Israel believes that the mortar, which landed next to a minefield, was not aimed at its land, but nonetheless dispatched aircraft to neutralize the source of the firing. In accordance with its policy, Israel holds Damascus responsible for any overspill from its internal conflict, and considers any rockets that breach the border a direct attack. IDF planes have made dozens of such sorties since the outbreak of the Syrian conflict in 2011.
While the majority of the Golan Heights have been in Israeli possession since it won the Six-Day War in 1967, the Syrian side of the border has been a focal point for fighting between the Syrian government and the Al Nusra Front, a militant Islamist organization.
Israeli media has also reported that anti-Israel group Hezbollah is exploiting the chaos to establish its own positions, which could then be used to bombard the sparsely-settled area that lies next to the border.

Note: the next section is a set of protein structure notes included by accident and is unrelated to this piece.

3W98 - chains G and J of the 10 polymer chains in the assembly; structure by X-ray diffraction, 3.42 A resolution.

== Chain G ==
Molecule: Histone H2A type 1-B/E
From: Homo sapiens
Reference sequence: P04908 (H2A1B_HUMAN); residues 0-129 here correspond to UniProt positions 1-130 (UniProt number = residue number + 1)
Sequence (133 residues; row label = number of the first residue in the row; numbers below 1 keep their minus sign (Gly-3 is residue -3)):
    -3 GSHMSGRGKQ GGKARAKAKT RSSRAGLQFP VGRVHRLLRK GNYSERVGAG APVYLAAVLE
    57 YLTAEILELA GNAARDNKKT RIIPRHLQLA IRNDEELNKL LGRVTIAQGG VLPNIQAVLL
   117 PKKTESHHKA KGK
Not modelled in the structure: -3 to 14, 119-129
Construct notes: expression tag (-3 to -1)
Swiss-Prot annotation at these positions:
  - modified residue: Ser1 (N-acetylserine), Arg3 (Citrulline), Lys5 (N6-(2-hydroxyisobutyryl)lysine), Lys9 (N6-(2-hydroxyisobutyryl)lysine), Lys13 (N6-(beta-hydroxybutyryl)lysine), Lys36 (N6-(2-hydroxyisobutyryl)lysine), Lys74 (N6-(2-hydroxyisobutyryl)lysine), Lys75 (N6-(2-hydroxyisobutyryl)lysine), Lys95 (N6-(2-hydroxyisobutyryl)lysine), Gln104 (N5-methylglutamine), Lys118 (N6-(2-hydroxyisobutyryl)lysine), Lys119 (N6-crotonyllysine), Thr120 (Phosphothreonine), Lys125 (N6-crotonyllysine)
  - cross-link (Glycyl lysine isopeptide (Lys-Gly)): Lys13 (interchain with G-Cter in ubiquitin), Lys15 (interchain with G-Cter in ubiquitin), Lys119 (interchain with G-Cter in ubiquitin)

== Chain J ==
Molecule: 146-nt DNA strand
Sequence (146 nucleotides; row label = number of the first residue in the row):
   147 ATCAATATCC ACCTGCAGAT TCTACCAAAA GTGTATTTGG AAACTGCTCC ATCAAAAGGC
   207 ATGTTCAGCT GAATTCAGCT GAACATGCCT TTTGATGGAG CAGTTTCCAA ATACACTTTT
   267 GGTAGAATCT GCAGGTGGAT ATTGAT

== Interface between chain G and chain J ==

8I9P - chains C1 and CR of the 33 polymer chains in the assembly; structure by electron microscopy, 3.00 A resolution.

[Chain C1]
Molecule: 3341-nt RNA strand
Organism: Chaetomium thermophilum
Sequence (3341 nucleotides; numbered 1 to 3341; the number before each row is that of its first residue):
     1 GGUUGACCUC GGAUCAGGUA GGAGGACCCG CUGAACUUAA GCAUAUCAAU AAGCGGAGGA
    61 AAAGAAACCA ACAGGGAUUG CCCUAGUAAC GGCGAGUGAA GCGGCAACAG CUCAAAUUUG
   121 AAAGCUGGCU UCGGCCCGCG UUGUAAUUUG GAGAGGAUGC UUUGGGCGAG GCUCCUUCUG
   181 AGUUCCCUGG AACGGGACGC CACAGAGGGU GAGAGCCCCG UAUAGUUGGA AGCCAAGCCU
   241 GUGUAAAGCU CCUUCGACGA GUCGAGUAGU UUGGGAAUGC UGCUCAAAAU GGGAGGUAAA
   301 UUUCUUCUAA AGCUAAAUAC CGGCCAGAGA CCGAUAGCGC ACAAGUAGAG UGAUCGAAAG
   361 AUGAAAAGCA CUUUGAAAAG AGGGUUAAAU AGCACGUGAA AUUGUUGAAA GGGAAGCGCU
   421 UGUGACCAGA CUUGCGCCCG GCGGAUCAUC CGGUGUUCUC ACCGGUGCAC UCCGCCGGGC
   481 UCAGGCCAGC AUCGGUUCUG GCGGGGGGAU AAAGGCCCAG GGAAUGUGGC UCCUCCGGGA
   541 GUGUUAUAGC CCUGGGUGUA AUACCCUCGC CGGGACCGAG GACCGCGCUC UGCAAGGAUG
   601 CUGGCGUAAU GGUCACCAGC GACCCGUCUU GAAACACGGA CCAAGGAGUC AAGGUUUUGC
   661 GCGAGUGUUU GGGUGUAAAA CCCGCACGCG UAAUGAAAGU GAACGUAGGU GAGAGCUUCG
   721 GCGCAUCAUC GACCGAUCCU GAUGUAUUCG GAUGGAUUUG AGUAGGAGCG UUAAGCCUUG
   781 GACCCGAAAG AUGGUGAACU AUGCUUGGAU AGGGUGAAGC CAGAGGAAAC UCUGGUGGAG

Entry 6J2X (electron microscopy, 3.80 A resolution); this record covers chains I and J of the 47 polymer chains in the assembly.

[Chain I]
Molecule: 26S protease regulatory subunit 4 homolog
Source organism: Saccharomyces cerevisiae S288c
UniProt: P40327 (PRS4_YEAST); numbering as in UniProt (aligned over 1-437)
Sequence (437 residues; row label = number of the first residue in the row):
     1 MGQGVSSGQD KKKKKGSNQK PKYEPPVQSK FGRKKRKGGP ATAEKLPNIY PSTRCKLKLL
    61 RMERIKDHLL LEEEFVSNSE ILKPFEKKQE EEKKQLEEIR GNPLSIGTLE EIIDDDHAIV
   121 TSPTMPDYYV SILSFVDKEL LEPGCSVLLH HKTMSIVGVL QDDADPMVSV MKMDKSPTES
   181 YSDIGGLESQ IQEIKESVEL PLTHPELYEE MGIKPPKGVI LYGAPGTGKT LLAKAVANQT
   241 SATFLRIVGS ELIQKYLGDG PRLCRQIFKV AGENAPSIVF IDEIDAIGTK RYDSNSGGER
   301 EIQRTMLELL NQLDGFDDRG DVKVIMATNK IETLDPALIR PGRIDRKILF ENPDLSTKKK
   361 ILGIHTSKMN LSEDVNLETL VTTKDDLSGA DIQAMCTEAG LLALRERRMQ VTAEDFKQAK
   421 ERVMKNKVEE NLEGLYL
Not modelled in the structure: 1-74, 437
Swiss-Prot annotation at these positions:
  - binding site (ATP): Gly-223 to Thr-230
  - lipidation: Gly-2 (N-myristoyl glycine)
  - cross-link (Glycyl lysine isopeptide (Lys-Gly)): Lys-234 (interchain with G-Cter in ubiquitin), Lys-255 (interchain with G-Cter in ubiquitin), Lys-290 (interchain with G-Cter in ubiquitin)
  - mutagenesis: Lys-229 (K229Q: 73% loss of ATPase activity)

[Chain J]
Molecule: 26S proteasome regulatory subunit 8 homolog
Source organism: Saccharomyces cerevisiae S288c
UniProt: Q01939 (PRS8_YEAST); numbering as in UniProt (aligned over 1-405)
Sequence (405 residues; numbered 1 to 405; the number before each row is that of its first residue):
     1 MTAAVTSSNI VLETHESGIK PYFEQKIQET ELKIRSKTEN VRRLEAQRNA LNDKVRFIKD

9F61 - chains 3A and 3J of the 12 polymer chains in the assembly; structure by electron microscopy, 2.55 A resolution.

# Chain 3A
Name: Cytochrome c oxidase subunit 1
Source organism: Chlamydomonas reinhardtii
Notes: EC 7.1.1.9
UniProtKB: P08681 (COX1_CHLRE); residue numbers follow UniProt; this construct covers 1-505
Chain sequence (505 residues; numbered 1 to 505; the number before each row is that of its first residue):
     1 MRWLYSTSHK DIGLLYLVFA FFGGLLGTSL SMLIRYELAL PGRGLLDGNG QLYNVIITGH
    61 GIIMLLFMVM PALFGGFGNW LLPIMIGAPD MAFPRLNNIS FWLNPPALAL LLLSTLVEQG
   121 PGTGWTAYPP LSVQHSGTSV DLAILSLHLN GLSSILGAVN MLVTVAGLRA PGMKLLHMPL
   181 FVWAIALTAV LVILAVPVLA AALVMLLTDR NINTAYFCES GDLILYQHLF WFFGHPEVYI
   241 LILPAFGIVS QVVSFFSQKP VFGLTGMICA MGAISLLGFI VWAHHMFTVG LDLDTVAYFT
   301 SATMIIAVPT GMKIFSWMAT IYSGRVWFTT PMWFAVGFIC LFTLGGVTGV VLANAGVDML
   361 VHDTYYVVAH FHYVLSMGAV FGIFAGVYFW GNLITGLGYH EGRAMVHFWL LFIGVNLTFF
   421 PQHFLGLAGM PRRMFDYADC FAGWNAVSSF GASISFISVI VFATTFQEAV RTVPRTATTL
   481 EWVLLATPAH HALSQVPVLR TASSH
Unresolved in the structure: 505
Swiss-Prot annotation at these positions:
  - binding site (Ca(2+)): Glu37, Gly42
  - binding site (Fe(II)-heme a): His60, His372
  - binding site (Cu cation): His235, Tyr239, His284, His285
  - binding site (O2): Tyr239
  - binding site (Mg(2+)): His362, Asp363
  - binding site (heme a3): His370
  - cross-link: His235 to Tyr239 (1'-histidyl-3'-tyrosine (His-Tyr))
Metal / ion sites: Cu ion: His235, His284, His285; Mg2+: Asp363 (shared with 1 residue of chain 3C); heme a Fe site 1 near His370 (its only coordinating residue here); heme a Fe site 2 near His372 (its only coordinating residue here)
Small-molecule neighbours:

The previous night, the IDF hit up to 50 targets in Gaza after an aimed shell landed near a house in the Jewish town of Sderot.
The strikes were aimed at the territory’s various anti-Israel militias including Hamas, Islamic Jihad and the Popular Front for the Liberation of Palestine, although responsibility for the mortar was taken by a small, radical Salafist group, Ahfad al-Sahaba.
The ground and air assault targeted military infrastructure, though Palestinian media said that two people were hurt, and a water tower was destroyed in the strikes.